Board of Education hopes for budget help from commissioners

April 29, 2002|BY TARA REILLY

The Washington County Board of Education is holding out hope that the county will substantially increase its contribution to the fiscal year 2003 school budget.

But three members of the Washington County Board of Commissioners said Sunday that the School Board's hope is unrealistic.

If changes are made to the county budget, they would be minor and not happen before May 7, when the commissioners take their budget to a public hearing, Commissioner Bert Iseminger said.

The hearing will be held at 7 p.m. at Hagerstown Community College's Kepler Theater.

Interim Superintendent Elizabeth Morgan and two School Board members said they were putting off making cuts to the school budget in case the commissioners change their allocation by the time of the public hearing.


"There will be zero chance by May 7," Iseminger said. "My guess is that budget is pretty firm."

"The dice is sort of cast there," Commissioner John Schnebly said. "I don't think we're going to go into session next week and change anything."

Commissioners Vice President Paul Swartz said he didn't think the county would be able to come up with any new revenue for fiscal 2003.

"Our chance of getting a windfall from someplace is about as likely as a lightning bolt hitting us," Swartz said.

Last week, the commissioners adopted the county's proposed $133.9 million fiscal 2003 budget, which includes $70.1 million for the School Board's 2003 operating expenses, an increase of $1.8 million over the county's current contribution of $68.3 million. The School Board would also receive $5 million in capital expenses and an additional $496,000 toward school bus expenses, the commissioners said.

The School Board has asked for a $5.78 million increase, or a total of about $74.1 million. The School Board's total proposed budget is $132.8 million.

In addition to the proposed $1.8 million from the county, the School Board will receive about a $2.1 million increase from the state through a grant and recent legislation that raises the state's contribution to public education.

Morgan said the School Board hasn't decided how it would use the state increase but that it was intended as a supplement to the county's contribution, not in place of it.

Without the full $5.78 million from the county, School Board member Roxanne Ober said the board would have to use the state increase toward basic operating expenses rather than adding more educational programs. She called that possibility "unfortunate."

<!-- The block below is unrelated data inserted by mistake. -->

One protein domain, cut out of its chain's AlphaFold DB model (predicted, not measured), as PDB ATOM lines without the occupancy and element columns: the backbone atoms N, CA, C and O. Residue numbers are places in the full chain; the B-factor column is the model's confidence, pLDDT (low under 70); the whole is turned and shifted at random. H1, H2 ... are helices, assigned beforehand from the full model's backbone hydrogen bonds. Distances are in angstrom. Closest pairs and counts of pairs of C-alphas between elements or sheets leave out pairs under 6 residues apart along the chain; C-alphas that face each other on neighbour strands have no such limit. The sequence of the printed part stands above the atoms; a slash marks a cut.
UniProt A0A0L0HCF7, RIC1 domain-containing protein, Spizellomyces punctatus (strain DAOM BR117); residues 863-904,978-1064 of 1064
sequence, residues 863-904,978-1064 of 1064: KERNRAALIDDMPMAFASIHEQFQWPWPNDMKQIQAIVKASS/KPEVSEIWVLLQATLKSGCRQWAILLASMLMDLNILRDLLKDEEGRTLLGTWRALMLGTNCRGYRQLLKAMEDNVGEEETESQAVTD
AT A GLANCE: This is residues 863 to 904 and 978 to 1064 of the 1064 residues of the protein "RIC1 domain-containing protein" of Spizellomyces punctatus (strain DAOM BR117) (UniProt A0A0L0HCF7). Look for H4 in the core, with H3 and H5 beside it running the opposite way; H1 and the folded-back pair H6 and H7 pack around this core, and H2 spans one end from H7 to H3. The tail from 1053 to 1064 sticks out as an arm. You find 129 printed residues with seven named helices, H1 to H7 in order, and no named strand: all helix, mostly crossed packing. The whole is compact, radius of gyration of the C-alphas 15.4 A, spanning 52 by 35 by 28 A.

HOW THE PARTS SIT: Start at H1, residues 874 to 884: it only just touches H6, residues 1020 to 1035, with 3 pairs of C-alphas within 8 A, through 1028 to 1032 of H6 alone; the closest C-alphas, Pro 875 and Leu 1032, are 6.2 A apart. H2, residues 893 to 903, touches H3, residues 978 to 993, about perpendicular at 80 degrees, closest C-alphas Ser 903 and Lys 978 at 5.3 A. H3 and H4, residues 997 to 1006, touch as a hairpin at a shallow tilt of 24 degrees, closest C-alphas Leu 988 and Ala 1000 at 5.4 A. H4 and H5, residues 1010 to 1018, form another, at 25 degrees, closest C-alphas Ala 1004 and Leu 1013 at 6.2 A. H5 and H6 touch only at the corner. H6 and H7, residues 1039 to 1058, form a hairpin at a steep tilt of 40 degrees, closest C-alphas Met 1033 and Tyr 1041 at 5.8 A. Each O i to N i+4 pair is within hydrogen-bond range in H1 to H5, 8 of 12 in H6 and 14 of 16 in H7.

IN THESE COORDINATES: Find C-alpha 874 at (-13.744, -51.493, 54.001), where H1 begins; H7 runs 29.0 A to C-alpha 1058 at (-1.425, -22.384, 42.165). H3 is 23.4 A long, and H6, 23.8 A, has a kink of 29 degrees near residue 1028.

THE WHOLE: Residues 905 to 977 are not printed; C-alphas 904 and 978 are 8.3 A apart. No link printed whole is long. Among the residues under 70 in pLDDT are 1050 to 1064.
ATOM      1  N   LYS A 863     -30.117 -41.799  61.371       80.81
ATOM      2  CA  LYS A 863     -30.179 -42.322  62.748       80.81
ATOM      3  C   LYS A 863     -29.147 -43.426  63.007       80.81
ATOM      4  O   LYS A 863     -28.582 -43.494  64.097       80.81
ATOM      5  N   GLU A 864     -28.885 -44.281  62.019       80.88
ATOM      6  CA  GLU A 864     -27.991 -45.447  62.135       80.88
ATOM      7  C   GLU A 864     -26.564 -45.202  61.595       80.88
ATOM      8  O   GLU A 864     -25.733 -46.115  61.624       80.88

"The commissioners are planning on our budget being met through the (legislation) money," School Board Vice President Bernadette Wagner said. "Certainly, that money was not intended for that. We hope the county understands the true intention of the funding."

Ober and Wagner said Montgomery County is using its state increase to fund additional programs over what its local government is allocating toward the school system.

Iseminger said he disagrees with the School Board's understanding of the legislation and that the state increase should be used to level out the education contributions of the state and county.

He said the county has been contributing 55 percent of the School Board's budget, while the state has been allocating about 45 percent.

"I think the elected School Board and us have a little bit of a difference of opinion in what that state money is supposed to represent," Iseminger said.

He said the School Board should start prioritizing its expenditures for next school year and cut spending where necessary.

"This is just a tough year, and everybody's got to share in some of that pain," Iseminger said.

School officials, however, have said the budget request is enough to fund the bare necessities, such as salary increases and increases to health insurance costs.

Iseminger said the county had to make cuts to its budget to give the lion's share of new revenue to the School Board and the Washington County Sheriff's Department for the next fiscal year.

The county has about $3.4 million in new revenue to distribute among all county agencies, the commissioners said.

Iseminger said the Sheriff's Department got the highest percentage increase of all the county's agencies and the School Board received the highest dollar increase.

With the state and county increases, Iseminger said the School Board should fare well for the next fiscal year.

"The Board of Education has done better than any one of the county agencies that we fund," he said. "In total dollars, the Board of Education by far got the majority of the new revenue."

Iseminger said the School Board got about 70 percent of the county's new revenue.

Swartz said all other county agencies received a 3 percent funding cut, including nonprofit groups, but the School Board did not.

"It hit all the way around, and education didn't take a cut," Swartz said. "They just didn't get what they wanted. We have to make do with the budget that we have, and for one time, the School Board is going to have to make do with what we have."

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